31 Mar 2011

Inquiry into price of milk looks likely

6:19 am on 31 March 2011

The Commerce Commission is investigating whether an inquiry into the price of milk is warranted.

The cost of a litre of regular milk rose by 13c to $1.82 between June last year and January this year.

After a public outcry, the dairy cooperative Fonterra, which dominates the industry, and the country's two biggest supermarket chains froze milk prices until the end of the year.

The commission says it has had complaints about the high retail price of milk and calls for it to hold a price control inquiry, so it's undertaking preliminary analysis to determine whether such an inquiry is warranted under the Commerce Act.

Commission chair Mark Berry says goods or services may only be regulated under the act "if there is little or no competition, and if the benefits of regulation materially outweigh the costs of regulation. We do not undertake such inquiries lightly".

The preliminary analysis will consider the supply of raw milk to milk product processors; the manufacture and supply of milk products; and the retailing of milk products.

Recommendations only

If the inquiry goes ahead, the commission says, an important factor will be whether the increased prices reflect increases in the international price of milk products rather than a lack of competition in New Zealand.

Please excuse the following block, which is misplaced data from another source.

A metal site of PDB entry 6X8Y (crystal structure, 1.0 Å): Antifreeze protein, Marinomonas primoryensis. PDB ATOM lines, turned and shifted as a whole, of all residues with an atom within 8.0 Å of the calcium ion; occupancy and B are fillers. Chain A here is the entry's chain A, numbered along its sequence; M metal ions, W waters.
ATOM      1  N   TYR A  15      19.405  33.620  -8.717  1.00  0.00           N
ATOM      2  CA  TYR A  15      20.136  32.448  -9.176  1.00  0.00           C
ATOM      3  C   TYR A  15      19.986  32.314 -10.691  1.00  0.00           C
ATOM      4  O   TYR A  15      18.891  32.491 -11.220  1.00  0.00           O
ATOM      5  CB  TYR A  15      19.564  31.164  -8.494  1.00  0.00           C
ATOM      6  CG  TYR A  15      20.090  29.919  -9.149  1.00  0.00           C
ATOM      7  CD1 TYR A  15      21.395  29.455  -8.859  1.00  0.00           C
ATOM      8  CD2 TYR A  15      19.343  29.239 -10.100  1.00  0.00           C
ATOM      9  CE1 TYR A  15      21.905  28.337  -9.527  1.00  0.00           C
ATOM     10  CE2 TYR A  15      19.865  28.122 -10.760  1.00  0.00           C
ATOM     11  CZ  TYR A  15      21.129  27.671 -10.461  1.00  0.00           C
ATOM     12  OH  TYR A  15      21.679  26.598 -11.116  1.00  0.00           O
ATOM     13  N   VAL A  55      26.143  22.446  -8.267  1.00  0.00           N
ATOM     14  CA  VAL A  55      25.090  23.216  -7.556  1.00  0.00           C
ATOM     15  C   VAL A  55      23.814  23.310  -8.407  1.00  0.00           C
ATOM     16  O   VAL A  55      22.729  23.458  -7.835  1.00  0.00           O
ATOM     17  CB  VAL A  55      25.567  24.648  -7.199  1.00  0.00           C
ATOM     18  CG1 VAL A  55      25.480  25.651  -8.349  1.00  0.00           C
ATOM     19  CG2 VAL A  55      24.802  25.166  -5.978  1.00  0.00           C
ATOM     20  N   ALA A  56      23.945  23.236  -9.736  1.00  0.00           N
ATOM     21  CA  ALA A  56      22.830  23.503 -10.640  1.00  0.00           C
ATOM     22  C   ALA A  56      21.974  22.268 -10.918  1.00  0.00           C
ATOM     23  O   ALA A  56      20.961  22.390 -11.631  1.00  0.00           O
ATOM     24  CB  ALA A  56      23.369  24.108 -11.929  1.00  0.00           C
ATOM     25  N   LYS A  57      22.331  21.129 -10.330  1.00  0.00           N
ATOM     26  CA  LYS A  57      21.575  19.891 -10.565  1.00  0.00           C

The level of competition between the two major town milk processors and the two major supermarket chains would also need to be considered.

The commission says it has no power at the end of such inquiries to impose regulated prices: it can only make recommendations to the minister.

It has done only two price control inquiries before: into gas pipeline services in 2003 and airfield activities at international airports in 2002.

Fresh complaint suspected

Last week the commission said it wasn't interested in holding such an inquiry, but the head of Consumer New Zealand, Sue Chetwin, says she suspects a fresh complaint has prompted it to have another look at the issue.

Ms Chetwin says that while she can't pre-empt the commission's findings, she suspects it may find a lack of competition in the milk market.